Hubble Space Telescope Captures an Elusive Galaxy Cluster

Hubble Space Telescope Captures an Elusive Galaxy Cluster

Hubble Space Telescope Captures an Elusive Galaxy Cluster

According to the news shared by the European Space Agency Hubble Space Telescope Captures an Elusive Galaxy Cluster

A manager of interesting astronomical finds can be seen in this image from the NASA/ESA Hubble Space Telescope. In addition to several large elliptical galaxies, a ring-shaped galaxy lurks to the right of the image. A pair of bright stars can also be seen on the left of the image, notable for their colorful diagonal diffraction spikes. This collection of astronomical curiosities is the ACO S520 galaxy cluster in the constellation Pictor, captured by Hubble’s Advanced Camera for Surveys.

ACO S520 represents one of a series of Hubble observations looking for large, bright galaxy clusters that have not been captured by previous surveys. Taking advantage of the occasional gaps in Hubble’s busy schedule, astronomers have captured images of these barely discovered galaxy clusters, revealing numerous interesting targets for further study with Hubble and the NASA/ESA/CSA James Webb Space Telescope.

Galaxy clusters are among the largest known objects in the universe. Studying these objects can provide insight into the distribution of dark matter, the mysterious matter that makes up most of a galaxy cluster’s mass.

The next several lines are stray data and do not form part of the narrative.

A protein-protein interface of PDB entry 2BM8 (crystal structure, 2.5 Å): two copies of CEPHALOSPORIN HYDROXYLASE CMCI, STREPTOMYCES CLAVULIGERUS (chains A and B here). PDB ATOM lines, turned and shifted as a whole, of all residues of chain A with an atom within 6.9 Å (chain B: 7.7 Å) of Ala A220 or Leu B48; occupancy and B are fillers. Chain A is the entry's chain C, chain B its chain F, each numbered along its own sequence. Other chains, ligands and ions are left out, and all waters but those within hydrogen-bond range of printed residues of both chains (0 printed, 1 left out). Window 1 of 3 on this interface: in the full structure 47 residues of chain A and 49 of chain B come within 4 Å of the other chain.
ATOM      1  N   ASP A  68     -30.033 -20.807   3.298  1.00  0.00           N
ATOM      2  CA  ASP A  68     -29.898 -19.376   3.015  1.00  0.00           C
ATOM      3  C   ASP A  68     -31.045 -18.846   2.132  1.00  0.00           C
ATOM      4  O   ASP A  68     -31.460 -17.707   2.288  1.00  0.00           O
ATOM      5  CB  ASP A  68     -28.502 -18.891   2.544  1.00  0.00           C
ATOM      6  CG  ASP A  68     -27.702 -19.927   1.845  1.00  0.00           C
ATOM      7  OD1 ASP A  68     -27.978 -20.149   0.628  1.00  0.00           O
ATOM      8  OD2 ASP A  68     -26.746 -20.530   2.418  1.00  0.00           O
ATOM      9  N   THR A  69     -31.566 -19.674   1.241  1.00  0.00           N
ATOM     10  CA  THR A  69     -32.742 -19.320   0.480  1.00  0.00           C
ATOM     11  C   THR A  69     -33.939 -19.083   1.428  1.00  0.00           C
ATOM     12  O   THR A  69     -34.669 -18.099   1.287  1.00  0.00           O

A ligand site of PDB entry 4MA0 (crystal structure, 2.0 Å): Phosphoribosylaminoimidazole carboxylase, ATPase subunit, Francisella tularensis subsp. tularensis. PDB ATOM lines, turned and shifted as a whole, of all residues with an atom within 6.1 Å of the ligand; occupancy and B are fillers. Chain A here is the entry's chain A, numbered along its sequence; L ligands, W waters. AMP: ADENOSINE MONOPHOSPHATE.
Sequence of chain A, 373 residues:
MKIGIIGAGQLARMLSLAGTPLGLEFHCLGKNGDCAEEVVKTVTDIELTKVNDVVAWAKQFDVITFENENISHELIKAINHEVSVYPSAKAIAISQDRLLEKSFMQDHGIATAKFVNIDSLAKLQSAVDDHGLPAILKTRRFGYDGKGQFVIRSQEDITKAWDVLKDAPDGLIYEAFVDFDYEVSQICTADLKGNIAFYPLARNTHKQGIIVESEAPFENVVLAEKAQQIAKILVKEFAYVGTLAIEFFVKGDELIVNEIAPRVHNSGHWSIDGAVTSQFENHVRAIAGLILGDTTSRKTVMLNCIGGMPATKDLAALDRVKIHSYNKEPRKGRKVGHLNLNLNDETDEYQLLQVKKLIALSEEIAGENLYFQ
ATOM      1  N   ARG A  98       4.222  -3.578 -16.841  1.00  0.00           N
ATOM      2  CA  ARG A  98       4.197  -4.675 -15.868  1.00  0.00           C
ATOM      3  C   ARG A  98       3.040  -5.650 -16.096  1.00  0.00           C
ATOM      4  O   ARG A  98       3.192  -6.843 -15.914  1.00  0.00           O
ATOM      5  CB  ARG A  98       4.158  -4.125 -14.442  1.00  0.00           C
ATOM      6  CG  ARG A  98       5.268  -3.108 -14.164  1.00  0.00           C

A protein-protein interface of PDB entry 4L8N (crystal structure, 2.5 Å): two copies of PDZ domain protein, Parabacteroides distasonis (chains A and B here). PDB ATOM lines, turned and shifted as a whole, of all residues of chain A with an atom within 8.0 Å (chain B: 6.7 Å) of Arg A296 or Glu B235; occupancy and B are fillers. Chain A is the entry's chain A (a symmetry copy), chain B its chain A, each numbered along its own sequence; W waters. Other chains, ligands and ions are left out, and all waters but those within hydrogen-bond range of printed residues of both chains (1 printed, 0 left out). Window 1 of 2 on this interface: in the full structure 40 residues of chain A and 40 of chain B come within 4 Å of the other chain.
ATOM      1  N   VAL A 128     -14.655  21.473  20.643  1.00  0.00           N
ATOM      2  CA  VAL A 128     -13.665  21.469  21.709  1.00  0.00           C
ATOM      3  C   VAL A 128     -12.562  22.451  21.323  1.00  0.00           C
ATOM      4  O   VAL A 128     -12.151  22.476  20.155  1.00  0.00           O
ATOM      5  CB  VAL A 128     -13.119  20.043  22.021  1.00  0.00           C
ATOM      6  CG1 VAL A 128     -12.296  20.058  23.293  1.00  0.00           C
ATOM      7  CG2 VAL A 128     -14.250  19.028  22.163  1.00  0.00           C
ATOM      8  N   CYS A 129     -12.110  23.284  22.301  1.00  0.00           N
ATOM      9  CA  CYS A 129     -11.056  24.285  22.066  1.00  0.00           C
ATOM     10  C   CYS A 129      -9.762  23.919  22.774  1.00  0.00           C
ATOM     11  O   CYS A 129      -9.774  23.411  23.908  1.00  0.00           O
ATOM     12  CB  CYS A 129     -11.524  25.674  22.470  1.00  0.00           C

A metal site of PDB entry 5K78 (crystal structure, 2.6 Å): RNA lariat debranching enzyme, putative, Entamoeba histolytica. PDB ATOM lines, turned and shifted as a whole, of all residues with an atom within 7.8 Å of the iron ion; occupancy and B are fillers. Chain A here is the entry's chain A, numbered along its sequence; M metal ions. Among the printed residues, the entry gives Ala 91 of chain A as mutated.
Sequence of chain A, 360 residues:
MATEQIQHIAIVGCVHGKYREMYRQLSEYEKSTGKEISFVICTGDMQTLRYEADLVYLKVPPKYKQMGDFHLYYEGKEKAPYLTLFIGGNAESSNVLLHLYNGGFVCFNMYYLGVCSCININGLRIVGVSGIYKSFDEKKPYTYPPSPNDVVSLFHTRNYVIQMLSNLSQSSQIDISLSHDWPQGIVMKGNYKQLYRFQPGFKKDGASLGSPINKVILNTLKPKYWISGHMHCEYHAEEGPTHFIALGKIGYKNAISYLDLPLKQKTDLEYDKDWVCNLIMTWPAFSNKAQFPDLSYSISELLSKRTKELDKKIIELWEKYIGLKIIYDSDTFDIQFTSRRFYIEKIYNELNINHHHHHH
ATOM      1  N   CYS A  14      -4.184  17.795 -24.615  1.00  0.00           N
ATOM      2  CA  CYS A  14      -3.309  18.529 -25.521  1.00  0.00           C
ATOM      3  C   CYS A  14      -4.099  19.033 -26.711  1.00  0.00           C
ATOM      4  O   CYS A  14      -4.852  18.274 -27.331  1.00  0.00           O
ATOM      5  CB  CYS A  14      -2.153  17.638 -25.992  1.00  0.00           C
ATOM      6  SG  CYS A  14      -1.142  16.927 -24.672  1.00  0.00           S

European Space Agency (ESA)

The European Space Agency (ESA) is an intergovernmental organization that is responsible for coordinating and promoting space exploration and research in Europe. ESA was established in 1975 and has its headquarters in Paris, France.

ESA’s main objectives are to carry out scientific research in space, develop new space technologies, and promote collaboration among European countries in space exploration. It has 22 member states and cooperates with many other countries around the world.

ESA operates a wide range of missions, including Earth observation, astronomy, planetary science, and human spaceflight. Some of its most well-known projects include the Huygens probe that landed on Saturn’s moon Titan, the Rosetta mission that landed a spacecraft on a comet, and the ExoMars mission that is searching for signs of life on Mars.

ESA is also involved in developing new space technologies and applications. It is responsible for developing the Galileo satellite navigation system and is working on new technologies for human spaceflight, such as the development of a reusable spacecraft.

Overall, ESA plays a significant role in space exploration and research, and its work has helped advance our understanding of the universe and the development of new technologies.

Cover photo ESA / Hubble & NASA, H. Ebeling

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